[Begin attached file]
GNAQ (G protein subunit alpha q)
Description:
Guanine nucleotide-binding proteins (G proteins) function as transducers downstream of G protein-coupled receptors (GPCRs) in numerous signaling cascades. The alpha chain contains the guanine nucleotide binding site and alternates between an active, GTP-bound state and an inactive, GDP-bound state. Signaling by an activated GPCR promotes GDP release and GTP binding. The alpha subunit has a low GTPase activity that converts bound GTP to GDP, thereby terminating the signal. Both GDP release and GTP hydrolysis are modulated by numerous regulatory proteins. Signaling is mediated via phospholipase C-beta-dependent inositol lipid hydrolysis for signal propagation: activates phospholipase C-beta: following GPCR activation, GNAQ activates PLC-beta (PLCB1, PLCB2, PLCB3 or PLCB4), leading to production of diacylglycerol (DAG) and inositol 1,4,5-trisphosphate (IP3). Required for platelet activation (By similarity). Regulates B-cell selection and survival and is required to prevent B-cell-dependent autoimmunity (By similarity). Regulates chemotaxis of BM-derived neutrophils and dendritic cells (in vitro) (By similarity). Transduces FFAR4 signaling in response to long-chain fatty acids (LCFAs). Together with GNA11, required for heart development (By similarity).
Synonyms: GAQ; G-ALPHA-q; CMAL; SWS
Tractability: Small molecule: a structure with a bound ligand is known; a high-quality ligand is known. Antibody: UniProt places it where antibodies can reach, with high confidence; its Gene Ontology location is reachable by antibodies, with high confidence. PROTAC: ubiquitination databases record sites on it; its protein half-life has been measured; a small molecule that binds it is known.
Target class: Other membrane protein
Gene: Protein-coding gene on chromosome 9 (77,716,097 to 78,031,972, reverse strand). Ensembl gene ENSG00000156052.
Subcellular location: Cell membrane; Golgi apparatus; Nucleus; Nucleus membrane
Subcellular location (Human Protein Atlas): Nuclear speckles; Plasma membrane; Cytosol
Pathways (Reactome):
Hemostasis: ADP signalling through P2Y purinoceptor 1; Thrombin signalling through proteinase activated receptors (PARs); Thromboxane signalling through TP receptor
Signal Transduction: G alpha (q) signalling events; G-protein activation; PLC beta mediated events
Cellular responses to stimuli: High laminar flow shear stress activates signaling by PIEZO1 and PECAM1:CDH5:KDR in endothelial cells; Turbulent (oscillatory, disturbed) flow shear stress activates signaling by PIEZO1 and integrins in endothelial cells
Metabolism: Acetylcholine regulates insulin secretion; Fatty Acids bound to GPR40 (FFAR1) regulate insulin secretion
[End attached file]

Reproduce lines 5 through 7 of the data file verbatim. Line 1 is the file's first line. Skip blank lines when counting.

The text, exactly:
Tractability: Small molecule: a structure with a bound ligand is known; a high-quality ligand is known. Antibody: UniProt places it where antibodies can reach, with high confidence; its Gene Ontology location is reachable by antibodies, with high confidence. PROTAC: ubiquitination databases record sites on it; its protein half-life has been measured; a small molecule that binds it is known.
Target class: Other membrane protein
Gene: Protein-coding gene on chromosome 9 (77,716,097 to 78,031,972, reverse strand). Ensembl gene ENSG00000156052.